Coronavirus (COVID 19): information and guidance for landlords and tenants

The situation with coronavirus is changing daily and we are aware that you may be feeling concerned. You can find the latest information on the situation in the UK on the gov.uk website. For information on symptoms, how to protect yourself, and what to do if you think you might have coronavirus, visit the NHS coronavirus webpage.

On this page we have answered some of the questions you may have as a landlord or a tenant. The full guidance from the government can be found on GOV.UK - COVID-19 and renting: guidance for landlords, tenants and local authorities

Can I still contact my landlord about repairs needed in my home?

During this time, landlords are still required to carry out essential works such as water supply, safe electricity and gas supplies, fire safety, drainage problems, pest control and heating failure.

Landlords, their representatives and tradespeople are expected to follow advice on social distancing.

Non-essential work and repairs will not be required to be carried out during this time. However please still report any issues to your landlord so you have a record of the report, and the works should then be carried out when the risk of coronavirus has been reduced.

My landlord wants to come in and carry out repairs – should I let him?

Landlords can only come in to carry out essential works. Routine tenancy inspections, viewings towards the end of your tenancy and all non-essential work should not be taking place during this period.

Annual gas safety checks remain an important legal requirement and you should allow access for these if you are not self-isolating (see below).

My landlord wants to come to my house, but I am self-isolating because of coronavirus – can I refuse access?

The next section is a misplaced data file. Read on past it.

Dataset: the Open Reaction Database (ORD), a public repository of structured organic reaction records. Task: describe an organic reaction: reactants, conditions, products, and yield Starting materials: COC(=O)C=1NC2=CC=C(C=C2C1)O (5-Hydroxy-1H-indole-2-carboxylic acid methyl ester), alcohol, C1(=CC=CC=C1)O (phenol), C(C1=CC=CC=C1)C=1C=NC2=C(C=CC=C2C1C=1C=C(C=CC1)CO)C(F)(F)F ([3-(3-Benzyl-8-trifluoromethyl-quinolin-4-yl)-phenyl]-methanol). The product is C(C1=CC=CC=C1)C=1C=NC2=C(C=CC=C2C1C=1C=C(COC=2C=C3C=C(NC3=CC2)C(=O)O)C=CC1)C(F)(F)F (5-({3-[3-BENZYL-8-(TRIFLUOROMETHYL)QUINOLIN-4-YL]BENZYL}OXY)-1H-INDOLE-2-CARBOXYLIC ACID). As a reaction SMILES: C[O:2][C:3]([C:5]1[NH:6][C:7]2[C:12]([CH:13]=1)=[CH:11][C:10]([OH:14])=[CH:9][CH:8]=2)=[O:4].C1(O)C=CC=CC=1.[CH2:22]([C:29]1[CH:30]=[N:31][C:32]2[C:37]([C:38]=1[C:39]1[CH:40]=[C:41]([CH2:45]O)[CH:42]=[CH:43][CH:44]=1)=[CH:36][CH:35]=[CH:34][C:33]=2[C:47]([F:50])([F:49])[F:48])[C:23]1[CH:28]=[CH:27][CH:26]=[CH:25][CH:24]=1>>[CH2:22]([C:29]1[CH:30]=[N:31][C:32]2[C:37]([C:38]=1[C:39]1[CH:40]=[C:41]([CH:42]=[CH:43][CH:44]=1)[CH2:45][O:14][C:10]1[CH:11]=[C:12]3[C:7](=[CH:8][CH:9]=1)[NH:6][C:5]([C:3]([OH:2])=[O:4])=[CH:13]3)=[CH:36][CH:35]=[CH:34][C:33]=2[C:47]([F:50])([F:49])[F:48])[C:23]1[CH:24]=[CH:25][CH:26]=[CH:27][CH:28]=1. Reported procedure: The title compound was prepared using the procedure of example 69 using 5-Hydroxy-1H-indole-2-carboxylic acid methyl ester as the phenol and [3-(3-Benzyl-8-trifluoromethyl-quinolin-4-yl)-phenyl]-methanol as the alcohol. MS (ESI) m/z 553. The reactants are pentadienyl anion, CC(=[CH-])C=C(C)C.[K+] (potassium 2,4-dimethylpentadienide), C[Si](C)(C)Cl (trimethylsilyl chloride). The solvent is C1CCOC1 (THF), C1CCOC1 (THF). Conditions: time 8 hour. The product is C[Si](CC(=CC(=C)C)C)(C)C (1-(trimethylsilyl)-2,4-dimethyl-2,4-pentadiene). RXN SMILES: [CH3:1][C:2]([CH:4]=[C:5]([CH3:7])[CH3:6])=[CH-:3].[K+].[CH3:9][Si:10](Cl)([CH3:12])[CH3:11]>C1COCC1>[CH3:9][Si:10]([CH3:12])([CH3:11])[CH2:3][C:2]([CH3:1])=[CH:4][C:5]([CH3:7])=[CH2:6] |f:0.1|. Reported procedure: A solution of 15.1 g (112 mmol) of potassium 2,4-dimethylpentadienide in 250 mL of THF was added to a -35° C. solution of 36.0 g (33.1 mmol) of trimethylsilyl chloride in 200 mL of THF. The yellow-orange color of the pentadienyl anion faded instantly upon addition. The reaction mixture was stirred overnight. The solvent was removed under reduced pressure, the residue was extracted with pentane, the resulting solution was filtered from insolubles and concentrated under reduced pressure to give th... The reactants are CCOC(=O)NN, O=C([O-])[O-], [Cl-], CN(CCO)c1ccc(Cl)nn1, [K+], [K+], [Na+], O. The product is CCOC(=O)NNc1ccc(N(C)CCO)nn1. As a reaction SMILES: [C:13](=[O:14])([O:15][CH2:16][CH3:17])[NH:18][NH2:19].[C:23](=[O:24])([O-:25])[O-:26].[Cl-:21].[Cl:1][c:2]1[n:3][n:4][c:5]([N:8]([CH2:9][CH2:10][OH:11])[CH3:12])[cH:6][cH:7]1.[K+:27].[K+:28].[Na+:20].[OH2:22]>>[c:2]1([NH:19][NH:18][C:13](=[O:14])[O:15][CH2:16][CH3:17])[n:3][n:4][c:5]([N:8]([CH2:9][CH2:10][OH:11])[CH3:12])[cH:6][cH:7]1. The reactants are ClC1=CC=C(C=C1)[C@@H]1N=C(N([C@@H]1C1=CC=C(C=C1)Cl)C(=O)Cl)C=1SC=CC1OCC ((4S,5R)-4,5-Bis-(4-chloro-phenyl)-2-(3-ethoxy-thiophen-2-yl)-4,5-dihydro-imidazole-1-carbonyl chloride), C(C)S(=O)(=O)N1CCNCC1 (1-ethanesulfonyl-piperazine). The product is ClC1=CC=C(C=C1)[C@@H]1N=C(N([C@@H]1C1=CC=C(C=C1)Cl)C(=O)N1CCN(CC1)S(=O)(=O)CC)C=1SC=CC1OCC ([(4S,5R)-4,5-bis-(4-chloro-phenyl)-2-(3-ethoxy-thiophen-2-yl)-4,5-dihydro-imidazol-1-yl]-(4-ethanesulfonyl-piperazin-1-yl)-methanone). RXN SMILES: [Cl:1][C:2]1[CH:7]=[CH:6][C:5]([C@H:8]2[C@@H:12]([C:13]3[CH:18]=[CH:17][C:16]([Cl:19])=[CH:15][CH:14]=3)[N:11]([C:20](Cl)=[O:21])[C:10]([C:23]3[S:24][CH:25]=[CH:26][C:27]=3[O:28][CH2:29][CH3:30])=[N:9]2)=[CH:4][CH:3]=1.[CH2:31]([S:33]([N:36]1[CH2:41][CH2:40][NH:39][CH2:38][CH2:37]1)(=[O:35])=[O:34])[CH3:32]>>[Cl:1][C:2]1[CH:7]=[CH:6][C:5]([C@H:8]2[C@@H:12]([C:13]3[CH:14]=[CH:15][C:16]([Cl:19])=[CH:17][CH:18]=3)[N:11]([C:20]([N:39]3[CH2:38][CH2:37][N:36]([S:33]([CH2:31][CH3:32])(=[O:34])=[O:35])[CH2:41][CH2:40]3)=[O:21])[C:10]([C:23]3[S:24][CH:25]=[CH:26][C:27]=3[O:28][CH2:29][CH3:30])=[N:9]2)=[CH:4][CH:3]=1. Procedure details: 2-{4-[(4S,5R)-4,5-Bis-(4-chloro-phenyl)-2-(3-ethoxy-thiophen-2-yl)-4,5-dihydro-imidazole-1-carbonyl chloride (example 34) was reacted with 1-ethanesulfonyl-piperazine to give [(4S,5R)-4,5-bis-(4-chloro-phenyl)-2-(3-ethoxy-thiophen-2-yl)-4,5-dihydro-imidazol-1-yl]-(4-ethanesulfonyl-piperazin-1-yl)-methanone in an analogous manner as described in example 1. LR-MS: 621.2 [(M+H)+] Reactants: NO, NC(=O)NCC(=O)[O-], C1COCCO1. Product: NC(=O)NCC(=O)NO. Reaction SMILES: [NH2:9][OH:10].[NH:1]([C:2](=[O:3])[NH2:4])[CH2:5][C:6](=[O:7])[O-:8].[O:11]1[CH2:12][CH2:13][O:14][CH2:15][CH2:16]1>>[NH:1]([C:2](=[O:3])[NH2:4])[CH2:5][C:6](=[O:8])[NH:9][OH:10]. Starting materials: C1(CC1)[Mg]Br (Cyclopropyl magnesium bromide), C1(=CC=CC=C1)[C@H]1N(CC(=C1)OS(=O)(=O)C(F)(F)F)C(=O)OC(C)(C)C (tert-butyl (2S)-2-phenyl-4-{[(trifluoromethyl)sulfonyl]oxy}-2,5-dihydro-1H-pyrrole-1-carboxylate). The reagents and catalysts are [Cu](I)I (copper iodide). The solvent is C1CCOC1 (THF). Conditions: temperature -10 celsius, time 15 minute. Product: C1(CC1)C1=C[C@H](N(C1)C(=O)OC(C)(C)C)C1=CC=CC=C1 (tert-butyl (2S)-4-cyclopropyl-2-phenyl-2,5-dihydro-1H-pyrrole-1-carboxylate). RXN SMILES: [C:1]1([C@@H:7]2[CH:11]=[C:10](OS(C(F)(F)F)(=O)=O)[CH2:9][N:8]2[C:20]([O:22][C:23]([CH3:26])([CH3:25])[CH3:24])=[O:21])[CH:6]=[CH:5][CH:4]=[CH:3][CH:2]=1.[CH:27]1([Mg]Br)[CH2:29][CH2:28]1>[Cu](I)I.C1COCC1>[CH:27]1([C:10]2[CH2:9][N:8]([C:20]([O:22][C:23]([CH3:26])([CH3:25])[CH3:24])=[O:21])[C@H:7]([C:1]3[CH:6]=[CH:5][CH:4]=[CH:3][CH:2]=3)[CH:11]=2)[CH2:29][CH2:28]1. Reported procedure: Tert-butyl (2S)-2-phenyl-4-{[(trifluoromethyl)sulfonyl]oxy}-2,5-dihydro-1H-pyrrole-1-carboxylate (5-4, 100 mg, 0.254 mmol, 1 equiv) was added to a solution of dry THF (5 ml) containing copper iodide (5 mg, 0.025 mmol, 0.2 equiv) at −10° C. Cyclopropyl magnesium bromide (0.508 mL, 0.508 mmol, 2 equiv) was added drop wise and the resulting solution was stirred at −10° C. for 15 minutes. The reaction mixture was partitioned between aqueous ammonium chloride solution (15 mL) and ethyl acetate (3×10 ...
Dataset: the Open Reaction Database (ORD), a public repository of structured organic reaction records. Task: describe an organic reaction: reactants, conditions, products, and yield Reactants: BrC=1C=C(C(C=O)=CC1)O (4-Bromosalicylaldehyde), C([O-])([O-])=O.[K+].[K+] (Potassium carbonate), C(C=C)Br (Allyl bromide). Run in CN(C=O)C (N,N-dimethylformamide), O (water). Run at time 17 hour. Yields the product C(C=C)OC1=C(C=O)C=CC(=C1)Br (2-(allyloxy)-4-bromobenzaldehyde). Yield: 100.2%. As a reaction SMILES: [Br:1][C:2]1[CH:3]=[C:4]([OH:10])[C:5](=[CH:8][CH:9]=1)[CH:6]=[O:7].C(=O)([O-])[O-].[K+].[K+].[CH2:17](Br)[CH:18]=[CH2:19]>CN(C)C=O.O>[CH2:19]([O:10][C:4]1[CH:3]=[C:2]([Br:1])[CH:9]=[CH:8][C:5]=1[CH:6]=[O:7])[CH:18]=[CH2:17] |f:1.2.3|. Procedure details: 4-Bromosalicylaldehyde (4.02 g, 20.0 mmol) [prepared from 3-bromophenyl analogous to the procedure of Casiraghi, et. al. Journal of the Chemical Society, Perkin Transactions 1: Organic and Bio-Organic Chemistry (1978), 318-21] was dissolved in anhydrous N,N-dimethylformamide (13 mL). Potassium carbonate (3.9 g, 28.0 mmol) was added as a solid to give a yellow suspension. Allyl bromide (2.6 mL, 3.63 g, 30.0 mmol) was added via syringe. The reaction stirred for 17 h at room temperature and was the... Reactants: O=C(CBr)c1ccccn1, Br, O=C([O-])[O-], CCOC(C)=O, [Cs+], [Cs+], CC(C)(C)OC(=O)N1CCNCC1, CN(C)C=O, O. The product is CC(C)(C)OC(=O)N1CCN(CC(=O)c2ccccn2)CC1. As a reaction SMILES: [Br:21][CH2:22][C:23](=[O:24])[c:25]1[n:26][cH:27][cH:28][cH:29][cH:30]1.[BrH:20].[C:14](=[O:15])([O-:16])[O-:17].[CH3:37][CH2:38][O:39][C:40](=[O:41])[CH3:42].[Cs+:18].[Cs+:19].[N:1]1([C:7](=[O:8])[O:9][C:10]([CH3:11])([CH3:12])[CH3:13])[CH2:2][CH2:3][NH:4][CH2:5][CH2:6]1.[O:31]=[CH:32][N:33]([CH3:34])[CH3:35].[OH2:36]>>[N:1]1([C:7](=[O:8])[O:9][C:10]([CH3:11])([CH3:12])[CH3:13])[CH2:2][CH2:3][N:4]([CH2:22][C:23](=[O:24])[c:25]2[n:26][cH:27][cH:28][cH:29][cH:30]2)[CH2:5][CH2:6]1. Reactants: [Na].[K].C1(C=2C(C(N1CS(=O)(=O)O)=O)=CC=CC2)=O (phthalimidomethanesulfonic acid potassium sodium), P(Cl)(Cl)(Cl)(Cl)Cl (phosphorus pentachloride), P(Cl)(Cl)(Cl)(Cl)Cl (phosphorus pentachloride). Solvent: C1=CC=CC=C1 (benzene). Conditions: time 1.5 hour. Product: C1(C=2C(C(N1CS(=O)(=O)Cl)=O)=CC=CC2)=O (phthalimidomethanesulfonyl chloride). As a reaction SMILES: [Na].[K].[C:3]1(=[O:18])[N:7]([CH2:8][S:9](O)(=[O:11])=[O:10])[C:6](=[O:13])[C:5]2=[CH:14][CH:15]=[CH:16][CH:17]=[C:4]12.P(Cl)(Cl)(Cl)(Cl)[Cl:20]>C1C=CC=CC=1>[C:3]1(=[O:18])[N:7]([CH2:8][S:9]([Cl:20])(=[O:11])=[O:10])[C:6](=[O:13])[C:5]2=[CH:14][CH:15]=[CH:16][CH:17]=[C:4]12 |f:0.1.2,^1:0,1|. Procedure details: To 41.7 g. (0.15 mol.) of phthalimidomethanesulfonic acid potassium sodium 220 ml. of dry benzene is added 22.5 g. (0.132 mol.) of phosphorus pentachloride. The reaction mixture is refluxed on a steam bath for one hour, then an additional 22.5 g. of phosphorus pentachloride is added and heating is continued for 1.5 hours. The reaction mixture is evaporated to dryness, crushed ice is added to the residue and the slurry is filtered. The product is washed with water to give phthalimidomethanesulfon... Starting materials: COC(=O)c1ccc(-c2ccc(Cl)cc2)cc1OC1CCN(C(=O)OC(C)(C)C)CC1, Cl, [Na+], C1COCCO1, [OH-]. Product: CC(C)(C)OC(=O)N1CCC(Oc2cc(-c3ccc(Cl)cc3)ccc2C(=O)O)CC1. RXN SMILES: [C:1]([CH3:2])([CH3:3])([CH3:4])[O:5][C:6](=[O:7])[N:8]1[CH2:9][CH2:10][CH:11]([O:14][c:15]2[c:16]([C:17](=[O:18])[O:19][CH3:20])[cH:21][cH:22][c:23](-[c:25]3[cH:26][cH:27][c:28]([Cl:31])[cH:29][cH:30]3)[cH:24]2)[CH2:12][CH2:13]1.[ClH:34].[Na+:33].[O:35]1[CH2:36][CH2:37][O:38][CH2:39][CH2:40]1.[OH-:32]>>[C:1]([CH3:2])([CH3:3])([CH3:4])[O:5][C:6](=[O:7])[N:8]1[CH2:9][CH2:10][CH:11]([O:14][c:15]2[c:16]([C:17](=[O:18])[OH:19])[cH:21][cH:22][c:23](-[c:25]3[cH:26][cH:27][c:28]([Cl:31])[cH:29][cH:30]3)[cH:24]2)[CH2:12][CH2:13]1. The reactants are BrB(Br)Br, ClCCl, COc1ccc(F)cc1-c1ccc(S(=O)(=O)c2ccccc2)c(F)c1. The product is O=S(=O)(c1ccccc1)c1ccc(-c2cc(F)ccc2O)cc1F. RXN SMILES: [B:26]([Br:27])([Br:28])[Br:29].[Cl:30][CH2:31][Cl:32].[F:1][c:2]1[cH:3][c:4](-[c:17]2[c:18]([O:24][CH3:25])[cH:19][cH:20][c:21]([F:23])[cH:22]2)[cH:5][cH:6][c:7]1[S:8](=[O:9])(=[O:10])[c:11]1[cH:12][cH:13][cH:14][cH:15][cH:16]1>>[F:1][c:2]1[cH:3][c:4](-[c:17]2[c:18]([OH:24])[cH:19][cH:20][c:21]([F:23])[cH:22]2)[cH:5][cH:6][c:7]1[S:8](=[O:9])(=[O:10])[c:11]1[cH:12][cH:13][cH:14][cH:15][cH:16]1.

If you are self-isolating you are advised to avoid any visitors to your home, so please tell your landlord or agent that you are self- isolating. Except in an emergency, you can ask your landlord to postpone the time for the work to be done.  Examples of emergencies are water supply, safe electricity and gas supplies, fire safety, drainage problems, pest control and heating failure. 

If an emergency repair is needed in a self-isolating household, you and your landlord should assess this on a case by case basis, following public health advice. We strongly advise you take additional measures such as remaining in separate rooms during any visits and following government advice on hygiene and cleanliness before, during and after visits. You do not need to have direct contact with anyone visiting your property to carry out repairs.

Can I complain to the council if my landlord won’t deal with my repairs?

The council are continuing to provide a complaint response service on 0208 753 1081 or phs@lbhf.gov.uk to tenants during this period as part of our commitment to ensure all tenants have a safe place to live, but house visits and inspections are generally not being carried out.

The council acknowledges the current limitations in terms of contractors’ availabillity, but does expect landlords to carry out essential works. Where necessary we may still take enforcement action if a landlord fails unreasonably to carry out essential works.

What about legal obligations to provide regular gas and electrical safety inspections?

Landlords should make every effort to abide by existing gas safety regulations and electrical safety regulations which come into force on 1 July 2020. A gas safety inspection is required at intervals of no more than 12 months. Electrical Safety Standards in the Private Rented Sector Regulations will apply to all new tenancies on 1 July 2020 and for existing tenancies on 1 April 2021. Landlords will be required to:

  • Have the electrical installations in their properties inspected and tested by a person who is qualified and competent, at least every five years